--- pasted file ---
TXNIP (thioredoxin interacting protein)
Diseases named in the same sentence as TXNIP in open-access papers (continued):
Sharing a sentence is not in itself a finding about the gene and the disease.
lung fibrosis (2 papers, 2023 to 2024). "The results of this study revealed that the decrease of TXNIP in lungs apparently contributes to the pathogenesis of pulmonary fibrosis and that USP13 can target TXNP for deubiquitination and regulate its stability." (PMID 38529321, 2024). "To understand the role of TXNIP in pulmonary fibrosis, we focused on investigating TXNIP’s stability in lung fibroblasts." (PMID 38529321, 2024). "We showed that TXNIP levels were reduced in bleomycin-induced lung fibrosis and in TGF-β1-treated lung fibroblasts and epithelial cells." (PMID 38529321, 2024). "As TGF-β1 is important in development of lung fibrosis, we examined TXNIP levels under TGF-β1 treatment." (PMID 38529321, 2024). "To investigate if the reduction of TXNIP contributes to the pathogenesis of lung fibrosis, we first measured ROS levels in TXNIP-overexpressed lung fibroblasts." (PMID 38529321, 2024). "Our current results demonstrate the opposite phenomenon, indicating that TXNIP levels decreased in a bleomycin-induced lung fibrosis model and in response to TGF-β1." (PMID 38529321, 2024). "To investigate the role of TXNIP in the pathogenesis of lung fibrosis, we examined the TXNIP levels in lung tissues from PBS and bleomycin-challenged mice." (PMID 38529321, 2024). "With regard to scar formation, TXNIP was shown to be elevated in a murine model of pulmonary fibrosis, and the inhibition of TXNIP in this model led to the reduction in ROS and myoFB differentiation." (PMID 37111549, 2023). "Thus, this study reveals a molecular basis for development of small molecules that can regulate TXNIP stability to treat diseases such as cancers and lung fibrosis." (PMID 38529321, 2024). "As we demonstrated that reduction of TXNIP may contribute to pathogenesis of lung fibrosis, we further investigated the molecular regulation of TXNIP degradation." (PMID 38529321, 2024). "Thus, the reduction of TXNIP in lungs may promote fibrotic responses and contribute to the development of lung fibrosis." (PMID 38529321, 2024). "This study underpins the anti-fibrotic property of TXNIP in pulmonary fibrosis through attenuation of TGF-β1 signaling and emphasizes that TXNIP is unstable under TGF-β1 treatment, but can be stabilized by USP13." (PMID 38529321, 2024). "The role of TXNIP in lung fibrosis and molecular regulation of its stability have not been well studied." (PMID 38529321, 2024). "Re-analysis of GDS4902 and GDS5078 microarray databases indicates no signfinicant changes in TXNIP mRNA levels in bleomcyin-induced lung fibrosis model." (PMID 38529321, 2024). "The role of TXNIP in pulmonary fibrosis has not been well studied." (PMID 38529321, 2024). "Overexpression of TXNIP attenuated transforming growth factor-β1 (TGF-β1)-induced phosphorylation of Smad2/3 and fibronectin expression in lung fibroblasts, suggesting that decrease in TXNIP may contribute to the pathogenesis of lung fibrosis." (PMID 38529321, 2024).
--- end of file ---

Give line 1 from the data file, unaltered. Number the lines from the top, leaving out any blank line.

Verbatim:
TXNIP (thioredoxin interacting protein)